While he doesn’t recall exactly when he attended his first yoga class, Peter Nikolaidis is pretty sure it was sometime in the early 2000s.
Maybe the late 90s.
Okay, he really doesn’t remember, but it was a while ago.
In 2011, while unable to continue his usual practice of martial arts due to an injury, he turned to yoga to fill in the gap. Over time, yoga shifted to become more of a central component to his everyday life, alongside self-defense and mountain biking. Today, Peter refers to yoga as “how he puts himself back together after tearing himself apart in his other favorite activities.”
In 2018, after training in Yin Yoga with Holland Sweeney since 2015, Peter embarked on his RYT-500 certification, pursuing the RYT-200 with Jenna Palm and the 300 hour Teacher Training Certification in Yin Yoga and Meditation with Josh Summers.
Peter currently teaches Yin Yoga in at Karma Yoga Studio in Cambridge, Alpha Krav Maga Malden, and at his home in Medford, MA. He can be found practicing most often at The Corner Studio in Medford.
About Yin Yoga
Yin yoga is a slow-paced style of yoga with postures, or asanas, that are held for longer periods of time—for beginners, it may range from 45 seconds to two minutes; more advanced practitioners may stay in one asana for five minutes or more.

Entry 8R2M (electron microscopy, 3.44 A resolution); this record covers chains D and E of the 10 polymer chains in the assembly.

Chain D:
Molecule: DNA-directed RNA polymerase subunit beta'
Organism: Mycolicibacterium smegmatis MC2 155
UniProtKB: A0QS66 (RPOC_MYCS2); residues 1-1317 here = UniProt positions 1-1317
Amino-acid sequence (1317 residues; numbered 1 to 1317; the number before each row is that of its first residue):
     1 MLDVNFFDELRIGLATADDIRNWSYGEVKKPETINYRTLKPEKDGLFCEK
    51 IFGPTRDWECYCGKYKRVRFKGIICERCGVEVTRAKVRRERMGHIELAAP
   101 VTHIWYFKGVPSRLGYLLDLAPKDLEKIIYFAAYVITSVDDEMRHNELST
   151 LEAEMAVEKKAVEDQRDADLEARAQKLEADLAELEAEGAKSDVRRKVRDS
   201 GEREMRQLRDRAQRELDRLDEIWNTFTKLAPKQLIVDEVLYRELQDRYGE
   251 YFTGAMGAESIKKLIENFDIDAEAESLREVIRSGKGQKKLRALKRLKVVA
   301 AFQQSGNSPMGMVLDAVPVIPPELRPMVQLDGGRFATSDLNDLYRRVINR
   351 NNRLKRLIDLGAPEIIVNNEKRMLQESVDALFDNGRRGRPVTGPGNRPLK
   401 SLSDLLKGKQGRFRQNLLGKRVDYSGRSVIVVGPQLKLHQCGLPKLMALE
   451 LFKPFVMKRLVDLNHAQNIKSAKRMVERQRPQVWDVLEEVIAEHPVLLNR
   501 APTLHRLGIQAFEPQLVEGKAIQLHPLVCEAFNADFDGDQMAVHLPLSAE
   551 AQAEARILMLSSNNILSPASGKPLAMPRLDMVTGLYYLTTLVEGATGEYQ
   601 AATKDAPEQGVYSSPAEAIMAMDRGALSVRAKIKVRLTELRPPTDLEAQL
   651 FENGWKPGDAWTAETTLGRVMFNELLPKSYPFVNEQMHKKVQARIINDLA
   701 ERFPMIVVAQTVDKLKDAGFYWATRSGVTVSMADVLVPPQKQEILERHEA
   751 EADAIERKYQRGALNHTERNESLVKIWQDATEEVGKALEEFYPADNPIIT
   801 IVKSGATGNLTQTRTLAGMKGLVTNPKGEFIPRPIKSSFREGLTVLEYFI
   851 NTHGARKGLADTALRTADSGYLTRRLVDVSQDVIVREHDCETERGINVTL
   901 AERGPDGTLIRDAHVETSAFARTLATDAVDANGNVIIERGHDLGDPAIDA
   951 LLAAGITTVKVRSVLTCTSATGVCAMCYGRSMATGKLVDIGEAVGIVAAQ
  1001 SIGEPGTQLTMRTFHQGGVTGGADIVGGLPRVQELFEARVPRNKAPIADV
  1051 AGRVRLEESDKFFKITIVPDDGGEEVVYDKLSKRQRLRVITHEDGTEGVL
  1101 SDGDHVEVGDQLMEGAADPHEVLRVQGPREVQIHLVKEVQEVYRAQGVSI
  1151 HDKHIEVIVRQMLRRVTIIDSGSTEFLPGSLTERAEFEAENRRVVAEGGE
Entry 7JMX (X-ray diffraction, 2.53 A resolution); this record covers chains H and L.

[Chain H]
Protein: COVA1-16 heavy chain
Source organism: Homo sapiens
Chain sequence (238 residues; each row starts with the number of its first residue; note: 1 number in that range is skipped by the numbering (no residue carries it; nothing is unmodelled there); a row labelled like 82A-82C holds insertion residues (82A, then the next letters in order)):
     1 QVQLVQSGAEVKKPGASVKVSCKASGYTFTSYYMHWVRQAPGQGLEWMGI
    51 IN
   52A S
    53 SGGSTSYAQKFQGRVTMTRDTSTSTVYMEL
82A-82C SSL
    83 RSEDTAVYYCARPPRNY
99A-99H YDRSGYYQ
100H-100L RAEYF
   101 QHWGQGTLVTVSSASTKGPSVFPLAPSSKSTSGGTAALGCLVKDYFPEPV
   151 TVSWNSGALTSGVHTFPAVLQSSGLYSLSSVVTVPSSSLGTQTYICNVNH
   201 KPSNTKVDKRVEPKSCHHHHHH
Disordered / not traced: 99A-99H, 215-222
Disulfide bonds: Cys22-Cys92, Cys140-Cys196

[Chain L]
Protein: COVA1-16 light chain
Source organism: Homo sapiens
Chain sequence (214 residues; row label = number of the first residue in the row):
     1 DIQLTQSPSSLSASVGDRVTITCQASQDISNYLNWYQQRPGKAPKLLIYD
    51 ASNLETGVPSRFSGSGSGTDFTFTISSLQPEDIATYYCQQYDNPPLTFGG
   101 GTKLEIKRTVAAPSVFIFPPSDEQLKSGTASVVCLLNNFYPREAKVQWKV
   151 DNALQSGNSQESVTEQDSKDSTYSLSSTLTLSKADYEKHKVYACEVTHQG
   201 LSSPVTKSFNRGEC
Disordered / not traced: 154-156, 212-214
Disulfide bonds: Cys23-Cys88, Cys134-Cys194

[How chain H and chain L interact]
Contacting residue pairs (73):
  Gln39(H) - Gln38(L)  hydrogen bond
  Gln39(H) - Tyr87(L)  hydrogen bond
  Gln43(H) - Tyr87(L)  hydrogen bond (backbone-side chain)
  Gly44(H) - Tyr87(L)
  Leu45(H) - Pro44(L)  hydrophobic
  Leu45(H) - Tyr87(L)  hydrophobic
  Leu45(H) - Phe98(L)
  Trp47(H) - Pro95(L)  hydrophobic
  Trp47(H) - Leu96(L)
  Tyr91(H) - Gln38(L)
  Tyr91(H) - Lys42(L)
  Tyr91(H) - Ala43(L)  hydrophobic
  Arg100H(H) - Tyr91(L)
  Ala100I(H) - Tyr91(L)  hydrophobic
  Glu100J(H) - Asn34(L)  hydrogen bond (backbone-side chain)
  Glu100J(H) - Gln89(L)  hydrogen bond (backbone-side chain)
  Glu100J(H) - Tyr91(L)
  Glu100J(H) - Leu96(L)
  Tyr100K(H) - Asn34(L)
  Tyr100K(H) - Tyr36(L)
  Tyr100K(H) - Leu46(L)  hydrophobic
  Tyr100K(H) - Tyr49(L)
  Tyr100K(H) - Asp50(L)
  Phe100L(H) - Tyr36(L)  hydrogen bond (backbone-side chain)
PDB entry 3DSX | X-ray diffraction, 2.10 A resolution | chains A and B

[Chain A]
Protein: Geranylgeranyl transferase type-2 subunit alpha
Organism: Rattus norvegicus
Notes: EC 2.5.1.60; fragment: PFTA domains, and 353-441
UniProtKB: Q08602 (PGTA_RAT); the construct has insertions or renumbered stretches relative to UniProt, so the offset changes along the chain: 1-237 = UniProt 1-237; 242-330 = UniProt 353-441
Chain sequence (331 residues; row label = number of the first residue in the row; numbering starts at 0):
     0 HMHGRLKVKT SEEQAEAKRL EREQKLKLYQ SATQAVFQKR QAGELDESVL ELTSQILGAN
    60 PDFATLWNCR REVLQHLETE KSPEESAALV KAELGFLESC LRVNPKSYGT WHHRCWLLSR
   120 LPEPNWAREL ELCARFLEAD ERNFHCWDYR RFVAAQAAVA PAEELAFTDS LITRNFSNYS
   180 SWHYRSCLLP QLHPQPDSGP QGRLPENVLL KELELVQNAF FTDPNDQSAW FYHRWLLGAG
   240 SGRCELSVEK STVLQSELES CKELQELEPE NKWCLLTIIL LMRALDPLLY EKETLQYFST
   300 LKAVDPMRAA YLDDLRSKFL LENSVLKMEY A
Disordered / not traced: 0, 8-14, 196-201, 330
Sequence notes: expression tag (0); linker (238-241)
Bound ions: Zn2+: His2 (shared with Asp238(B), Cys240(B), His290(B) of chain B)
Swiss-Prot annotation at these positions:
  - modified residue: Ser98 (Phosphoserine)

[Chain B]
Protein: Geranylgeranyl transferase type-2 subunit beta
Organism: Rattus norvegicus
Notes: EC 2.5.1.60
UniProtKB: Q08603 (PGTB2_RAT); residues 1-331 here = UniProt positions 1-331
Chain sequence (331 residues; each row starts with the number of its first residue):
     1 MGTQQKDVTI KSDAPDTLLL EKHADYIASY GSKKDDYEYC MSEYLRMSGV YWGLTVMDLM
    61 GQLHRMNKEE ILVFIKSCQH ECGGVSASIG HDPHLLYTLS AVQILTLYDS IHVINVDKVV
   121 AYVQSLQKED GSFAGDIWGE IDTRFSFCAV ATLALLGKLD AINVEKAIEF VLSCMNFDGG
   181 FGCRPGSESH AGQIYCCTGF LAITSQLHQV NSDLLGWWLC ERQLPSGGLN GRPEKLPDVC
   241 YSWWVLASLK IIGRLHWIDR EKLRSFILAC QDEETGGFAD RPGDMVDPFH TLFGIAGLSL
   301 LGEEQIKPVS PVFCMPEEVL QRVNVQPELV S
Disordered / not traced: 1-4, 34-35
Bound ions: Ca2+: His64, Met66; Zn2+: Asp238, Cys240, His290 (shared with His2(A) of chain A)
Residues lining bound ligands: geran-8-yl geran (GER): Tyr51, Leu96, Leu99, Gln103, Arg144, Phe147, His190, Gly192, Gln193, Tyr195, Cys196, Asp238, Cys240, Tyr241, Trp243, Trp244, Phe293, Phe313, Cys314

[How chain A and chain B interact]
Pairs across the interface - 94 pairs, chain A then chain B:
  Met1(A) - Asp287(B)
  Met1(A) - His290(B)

Yin yoga poses apply moderate stress to the connective tissues of the body—the tendons, fascia, and ligaments—with the aim of increasing circulation in the joints and improving flexibility. A more meditative approach to yoga, yin aims at cultivating awareness of inner silence, and bringing to light a universal, interconnecting quality.
Yin yoga’s teaching in the Western world, beginning in the late 1970s, was founded by martial arts expert and Taoist yoga teacher Paulie Zink. Yin yoga is now being taught across North America and in Europe, due in large part to the teaching activities of Yin yoga teachers and developers Paul Grilley and Sarah Powers.Yin yoga as taught by Paul Grilley and Sarah Powers is not intended as a complete practice in itself, but rather as a complement to more active forms of yoga and exercise. However, Paulie Zink’s approach includes the full range of Taoist yoga, both yin and yang, and is intended to be a complete practice in itself.